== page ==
How about bone buttons?  I have had several dresses with shell buttons that I still have the buttons from. 

I have seen deer horn made into lots of stuff and I would think goat horn would be just the same?

Kitchen utensils, knives, ladels, forks/spoons etc., pocket knives, smoking pipes, jewlery, all kinds of stuff.
 
Leah Sattler
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this stuff isn't made from goat horns but longhorns. still cool

http://www.longhornmuseum.com/HornFurnitureChairs.htm
 
Joel Hollingsworth
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paul wheaton wrote:I suspect that the buttons won't be particularly round.


If they're cut from the side, they can be as round as you're able to cut.  A drill press is probably the way to go: four holes in the center, and then a plug cutter to cut the button itself out.
 
Kathleen Sanderson
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Goat horn is more like cow horn than deer antler.  Antlers are like bone, while horn is, well, horn, LOL.  It's a somewhat plastic material, and used to be made into a lot of things that are made of plastic now.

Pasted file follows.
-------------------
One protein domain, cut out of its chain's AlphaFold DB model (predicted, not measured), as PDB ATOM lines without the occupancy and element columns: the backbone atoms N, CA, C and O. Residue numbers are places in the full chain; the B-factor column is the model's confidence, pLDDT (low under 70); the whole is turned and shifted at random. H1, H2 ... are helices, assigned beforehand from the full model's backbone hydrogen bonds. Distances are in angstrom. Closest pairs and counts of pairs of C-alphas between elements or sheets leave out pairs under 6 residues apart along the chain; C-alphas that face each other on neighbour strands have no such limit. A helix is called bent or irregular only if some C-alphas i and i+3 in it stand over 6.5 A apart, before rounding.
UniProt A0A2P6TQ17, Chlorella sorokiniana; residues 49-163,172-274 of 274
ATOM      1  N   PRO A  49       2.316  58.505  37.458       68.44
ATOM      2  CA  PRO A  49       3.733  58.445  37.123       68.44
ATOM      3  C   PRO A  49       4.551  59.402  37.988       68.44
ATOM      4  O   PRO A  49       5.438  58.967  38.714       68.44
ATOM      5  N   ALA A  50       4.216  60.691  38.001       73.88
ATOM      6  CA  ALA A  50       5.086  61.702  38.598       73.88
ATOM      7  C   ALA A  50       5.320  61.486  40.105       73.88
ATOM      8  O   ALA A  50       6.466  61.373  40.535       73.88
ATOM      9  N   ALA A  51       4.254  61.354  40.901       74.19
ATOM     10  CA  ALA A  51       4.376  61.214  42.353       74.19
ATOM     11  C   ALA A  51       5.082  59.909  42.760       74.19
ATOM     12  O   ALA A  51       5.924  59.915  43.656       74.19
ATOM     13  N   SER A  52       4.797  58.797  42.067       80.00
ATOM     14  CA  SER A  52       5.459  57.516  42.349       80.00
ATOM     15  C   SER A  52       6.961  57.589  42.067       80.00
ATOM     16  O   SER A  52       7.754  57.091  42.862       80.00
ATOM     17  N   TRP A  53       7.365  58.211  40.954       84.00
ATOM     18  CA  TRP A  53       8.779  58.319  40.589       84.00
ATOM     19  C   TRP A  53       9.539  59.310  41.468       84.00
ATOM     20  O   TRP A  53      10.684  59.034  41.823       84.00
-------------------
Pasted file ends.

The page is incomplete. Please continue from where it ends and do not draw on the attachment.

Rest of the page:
You could get round buttons from goat horns if your goats have round horns.  Not all of them do.  Some are funny shapes in cross-section, often kind of flattened.  Although, towards the points does tend to be more roundish even on the goats with flattened horns.  I've seen buttons made from slices of antler, which works well.  With horn, you'll probably be able to do it with tip sections, but if you use material from the part of the horn that is hollow, you'd have to cut your shapes out of the horn wall.  That could be done.  Cow horn used to be used for a multitude of things, including spoons and combs.  Goat horn is usually smaller than cow horn so wasn't used as much, plus it's most likely going to be dark colored, while some cow horns are at least partly white.  Former historical re-enactor here.